History Unplugged Podcast

History Unplugged Podcast

Scott Rank
 

Age of Discovery 2.0, Part 3: Space Colonization Will Reinvigorate Humanity More Than the New World Discovery 500 Years Ago

November 09, 2021   ●   45 min

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The discovery of the New World irrevocably changed the economy of the Old World. Triangle trade, manufactured goods went from Britain to the Americas, which sent food staples to the Indies, which sent cash crops back to England. It also caused investment dollars to flood into exploration ventures. As far back as the 1500s, tracts of land were sold in Kentucky through British crown land patents, helping fund the Virginia Colony of London, which set up Jamestown. Most importantly, it gave Europe a terra nova where the old social hierarchies no longer mattered. New forms of egalitarianism developed.
With the development of cheaper rocketry by Elon Musk and others, something similar is going to happen very soon. Today’s guest, astronautical engineer Robert Zubrin, spells out the potential of these new in a way that is visionary yet grounded by a deep understanding of the practical challenges. A new Triangle Trade will be development between Earth, Mars, and the asteroid belt. Investment dollars will flood into speculative ventures such as asteroid mining. And all sorts of new human societies will be possible.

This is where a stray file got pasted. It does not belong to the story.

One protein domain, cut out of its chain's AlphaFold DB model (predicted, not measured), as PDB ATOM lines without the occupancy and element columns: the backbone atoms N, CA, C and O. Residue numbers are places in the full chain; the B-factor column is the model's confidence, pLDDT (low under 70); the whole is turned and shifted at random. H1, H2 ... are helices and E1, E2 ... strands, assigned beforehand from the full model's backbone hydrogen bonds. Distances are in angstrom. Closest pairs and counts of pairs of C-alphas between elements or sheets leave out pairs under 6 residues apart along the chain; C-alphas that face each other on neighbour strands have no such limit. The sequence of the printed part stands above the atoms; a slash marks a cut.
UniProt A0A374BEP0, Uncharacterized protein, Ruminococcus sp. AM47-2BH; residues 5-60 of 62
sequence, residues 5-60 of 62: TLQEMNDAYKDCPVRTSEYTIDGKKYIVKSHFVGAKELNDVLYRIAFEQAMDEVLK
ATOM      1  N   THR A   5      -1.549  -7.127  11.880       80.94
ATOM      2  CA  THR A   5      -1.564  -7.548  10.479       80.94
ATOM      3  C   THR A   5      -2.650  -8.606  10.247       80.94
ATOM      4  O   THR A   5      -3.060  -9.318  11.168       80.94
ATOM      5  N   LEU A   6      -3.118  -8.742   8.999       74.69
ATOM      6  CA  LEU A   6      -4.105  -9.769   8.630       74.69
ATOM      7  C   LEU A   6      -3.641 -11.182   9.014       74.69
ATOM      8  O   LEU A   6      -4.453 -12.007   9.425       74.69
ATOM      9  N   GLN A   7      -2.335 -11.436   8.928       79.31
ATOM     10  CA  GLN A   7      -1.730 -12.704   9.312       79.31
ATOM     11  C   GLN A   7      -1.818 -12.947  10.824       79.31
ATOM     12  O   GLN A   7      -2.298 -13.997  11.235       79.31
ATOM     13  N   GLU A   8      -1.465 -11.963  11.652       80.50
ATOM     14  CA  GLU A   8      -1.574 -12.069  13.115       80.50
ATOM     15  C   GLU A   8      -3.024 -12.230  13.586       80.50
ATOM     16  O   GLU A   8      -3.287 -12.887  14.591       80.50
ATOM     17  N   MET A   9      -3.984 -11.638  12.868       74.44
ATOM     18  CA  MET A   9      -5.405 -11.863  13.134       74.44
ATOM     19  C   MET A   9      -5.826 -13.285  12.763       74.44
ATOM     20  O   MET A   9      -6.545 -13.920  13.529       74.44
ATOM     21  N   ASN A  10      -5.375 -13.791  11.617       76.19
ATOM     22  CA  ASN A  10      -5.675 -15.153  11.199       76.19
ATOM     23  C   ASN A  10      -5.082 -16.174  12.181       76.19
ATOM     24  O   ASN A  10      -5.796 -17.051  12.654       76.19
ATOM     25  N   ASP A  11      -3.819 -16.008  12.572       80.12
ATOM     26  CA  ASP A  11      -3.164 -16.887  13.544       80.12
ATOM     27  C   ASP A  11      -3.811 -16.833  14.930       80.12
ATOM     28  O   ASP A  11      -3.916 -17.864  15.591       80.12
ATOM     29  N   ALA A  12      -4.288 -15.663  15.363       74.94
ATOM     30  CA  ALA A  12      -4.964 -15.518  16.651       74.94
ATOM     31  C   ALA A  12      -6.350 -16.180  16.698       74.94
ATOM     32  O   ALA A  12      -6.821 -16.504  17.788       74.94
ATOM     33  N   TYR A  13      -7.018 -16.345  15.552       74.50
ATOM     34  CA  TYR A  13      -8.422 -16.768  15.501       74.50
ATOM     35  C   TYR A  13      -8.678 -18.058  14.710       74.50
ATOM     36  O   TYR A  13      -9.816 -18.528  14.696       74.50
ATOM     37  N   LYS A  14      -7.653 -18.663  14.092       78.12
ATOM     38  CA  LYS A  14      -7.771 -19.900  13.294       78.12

Fueled by the combined expertise of the old aerospace industry and the talents of Silicon Valley entrepreneurs, spaceflight is becoming cheaper. The new generation of space explorers has already achieved a major breakthrough by creating reusable rockets. Zubrin foresees more rapid innovation, including global travel from any point on Earth to another in an hour or less; orbital hotels; moon bases with incredible space observatories; human settlements on Mars, the asteroids, and the moons of the outer planets; and then, breaking all limits, pushing onward to the stars.

Zubrin shows how projects that sound like science fiction can actually become reality. But beyond the how, he makes an even more compelling case for why we need to do this—to increase our knowledge of the universe, to make unforeseen discoveries on new frontiers, to harness the natural resources of other planets, to safeguard Earth from stray asteroids, to ensure the future of humanity by expanding beyond its home base, and to protect us from being catastrophically set against each other by the false belief that there isn’t enough for all.
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